Karnataka ban on women working in night shifts

      Karnataka ban on women working in night shifts

      The Government of Karnataka has been trying to shirk any responsibility for the safety and security of half its population ie women and is also depriving them of their right to work.

    Any one who has had the misfortune to interact with the Labour department in any state knows how and why cases are foisted on companies and CEOs.

extracts from a report in TOI

     New Delhi. After exempting IT and ITES companies in 2002 from the general ban on women working in night shifts, the Karnataka government initially proposed that such employees should not only be provided free two-way transport but also that the vehicles carrying them should each have a security guard. 

   This was mentioned in the draft rules issued by the labour department inviting objections and suggestions from all concerned. The rules notified in the official gazette however replaced the security guard clause with a stipulation that transport facilities shall be provided with “adequate security.”
        This change apparently followed a feedback from women employees, who constitute about 70% of the ITES workforce, that having a security guard in the vehicle might actually increase threat to them. Since the expression “adequate security” was left undefined, the call centres in Karnataka worked out their own measures to comply with that condition and intimated them from time to time to the labour department.
        According to the documents accessed from the SC, it was against such a legal backdrop that a woman employee of Bangalore-based HP GlobalSoft, Pratibha Srikantmurthy, was raped and murdered allegedly by an unauthorized driver, Shivakumar, after she had been picked up from her home around 2 am on December 13, 2005. The complaint lodged with a magistrate by the labour department accused the then CEO of the company, Som Mittal, of not providing “adequate security” — but without any substantiation.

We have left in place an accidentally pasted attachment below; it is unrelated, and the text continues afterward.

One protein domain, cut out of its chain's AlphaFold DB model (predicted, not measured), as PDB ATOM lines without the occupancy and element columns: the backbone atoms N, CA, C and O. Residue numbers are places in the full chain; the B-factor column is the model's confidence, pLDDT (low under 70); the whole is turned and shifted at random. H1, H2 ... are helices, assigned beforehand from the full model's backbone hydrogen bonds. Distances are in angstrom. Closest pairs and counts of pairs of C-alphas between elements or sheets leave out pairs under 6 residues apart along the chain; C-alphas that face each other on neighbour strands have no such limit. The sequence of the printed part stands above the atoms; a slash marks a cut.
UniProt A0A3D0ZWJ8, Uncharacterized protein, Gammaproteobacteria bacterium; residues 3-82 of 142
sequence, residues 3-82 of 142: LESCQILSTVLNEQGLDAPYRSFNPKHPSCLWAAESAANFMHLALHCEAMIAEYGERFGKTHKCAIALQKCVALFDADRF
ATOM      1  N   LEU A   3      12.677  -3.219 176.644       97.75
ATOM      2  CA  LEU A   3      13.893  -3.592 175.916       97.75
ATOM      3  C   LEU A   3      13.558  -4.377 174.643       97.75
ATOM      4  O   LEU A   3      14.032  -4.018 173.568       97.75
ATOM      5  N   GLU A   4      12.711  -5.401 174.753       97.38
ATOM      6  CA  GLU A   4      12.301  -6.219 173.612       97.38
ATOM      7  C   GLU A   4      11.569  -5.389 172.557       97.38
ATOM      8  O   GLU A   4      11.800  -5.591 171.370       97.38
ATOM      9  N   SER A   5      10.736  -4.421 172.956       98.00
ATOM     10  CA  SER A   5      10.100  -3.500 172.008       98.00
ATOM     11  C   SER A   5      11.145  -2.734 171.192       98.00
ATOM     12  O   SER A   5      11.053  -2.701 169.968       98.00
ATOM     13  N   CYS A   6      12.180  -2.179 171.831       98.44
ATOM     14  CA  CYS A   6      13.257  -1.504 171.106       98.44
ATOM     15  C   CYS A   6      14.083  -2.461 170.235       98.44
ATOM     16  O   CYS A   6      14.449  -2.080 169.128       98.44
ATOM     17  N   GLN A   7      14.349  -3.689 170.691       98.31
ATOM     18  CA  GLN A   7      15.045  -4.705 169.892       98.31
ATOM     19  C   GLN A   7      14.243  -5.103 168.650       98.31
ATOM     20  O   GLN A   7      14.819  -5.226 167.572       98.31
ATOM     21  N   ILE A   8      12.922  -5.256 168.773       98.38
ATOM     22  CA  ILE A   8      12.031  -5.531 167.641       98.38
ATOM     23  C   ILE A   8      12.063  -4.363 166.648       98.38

The complaint made a bald assertion that the charge was being made after “verifying” the company’s report of the safety measures it had claimed to have adopted to comply with the condition of “adequate security.” In the event, the safety measures listed out by the company included a 24×7 “help desk” which the woman employee was supposed to contact if a new driver turned up in place of the one who had been regularly ferrying her.
        Mittal has a strong case as the labour department, taking undue advantage of the outrage over Pratibha’s tragedy, had gone beyond the law in implicating him personally.

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